There was a cafe with a large chess board on the ground with large pieces plus there was a large outdoor stage that put on Piorettes ( don’t know if that’s the correct word ) shows in the summer, they were dressed in white satin suits with large pom poms on their hats and suits, close to this outdoor stage was what I thought was a large pond, you could sail your boats on it, but being a child it wasn’t probably as large as what I remember, I suppose the park has lost all its charisma which I remember, it’s been well over sixty years since I visited the park, happy days long gone.

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History dude

Sheffield was also partially a beach too! Hence all the Sandstone rocks in the area. Sandstone just being compressed sand. In our front garden on the Manor, we had a sandstone rock which even had the visible impressions of ancient fern type plants in them.   

When they were building the foundations of the Manor Development Centre the builders told me that they came upon the remains of fossil tree stumps. I don't think they were saved though.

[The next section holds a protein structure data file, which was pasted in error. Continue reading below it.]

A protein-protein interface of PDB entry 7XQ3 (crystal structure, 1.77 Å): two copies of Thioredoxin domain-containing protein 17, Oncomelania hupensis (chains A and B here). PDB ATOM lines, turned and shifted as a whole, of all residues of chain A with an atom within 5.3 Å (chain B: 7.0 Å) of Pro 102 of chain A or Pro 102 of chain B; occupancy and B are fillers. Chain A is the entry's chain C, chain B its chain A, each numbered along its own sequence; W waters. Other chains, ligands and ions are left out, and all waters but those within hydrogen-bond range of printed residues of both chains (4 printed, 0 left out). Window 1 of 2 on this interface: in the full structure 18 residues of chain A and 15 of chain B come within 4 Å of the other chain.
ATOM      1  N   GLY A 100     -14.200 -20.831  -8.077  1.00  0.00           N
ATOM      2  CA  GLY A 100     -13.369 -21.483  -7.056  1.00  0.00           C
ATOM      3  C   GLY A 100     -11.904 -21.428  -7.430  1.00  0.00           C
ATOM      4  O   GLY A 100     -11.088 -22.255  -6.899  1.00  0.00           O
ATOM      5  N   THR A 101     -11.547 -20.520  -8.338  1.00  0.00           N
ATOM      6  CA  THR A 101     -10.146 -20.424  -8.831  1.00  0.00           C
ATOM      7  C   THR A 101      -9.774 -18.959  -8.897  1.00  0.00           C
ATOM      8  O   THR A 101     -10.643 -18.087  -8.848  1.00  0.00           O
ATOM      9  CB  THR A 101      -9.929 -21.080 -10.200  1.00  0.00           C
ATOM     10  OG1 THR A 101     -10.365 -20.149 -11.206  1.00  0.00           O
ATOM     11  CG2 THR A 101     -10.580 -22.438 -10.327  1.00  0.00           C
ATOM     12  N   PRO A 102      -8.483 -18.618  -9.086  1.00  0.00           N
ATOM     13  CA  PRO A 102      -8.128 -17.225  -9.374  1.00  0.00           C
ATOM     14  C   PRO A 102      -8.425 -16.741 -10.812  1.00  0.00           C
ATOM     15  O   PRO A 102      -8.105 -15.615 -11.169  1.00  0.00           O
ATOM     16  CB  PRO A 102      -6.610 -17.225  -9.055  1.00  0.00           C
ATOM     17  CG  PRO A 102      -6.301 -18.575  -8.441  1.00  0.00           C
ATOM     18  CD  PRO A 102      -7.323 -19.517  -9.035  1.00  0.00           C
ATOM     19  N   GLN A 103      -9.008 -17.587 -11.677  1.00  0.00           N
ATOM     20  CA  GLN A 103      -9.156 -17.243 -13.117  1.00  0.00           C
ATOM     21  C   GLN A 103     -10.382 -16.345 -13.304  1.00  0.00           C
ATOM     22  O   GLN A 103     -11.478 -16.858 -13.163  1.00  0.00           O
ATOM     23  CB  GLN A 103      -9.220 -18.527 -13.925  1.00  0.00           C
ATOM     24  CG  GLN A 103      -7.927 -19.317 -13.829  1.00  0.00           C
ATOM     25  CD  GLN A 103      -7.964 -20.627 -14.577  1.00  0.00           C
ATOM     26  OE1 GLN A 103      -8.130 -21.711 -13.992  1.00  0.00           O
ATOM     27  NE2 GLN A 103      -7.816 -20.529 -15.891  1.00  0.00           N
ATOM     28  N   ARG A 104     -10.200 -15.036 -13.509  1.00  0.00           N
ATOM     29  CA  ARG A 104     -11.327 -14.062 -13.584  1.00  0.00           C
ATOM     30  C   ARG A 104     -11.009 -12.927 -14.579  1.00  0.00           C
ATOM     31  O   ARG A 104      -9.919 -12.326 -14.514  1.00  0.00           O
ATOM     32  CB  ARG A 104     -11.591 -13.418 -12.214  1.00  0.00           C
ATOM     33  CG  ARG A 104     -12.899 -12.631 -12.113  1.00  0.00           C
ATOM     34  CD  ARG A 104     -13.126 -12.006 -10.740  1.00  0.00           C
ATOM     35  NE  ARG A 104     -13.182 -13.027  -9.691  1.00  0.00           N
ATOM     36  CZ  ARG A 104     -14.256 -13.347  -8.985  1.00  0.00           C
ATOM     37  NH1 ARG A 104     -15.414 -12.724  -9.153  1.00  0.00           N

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lysandernovo

Geology is a fascinating subject ...its study shows just how our world has changed ,in so many ways, over millions of years...Poles have changed position, our islands have drifted, been covered in desert, been covered by sea, swamps and even coral reefs....Given our wastefulness perhaps future generations will study layers of plastics!!!

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Paul Worrall

Hi.

Yes, Geology is a fasinating subject with many different components. If there is anyone out there who is interested in local geology there are x2 possible avenues to explore.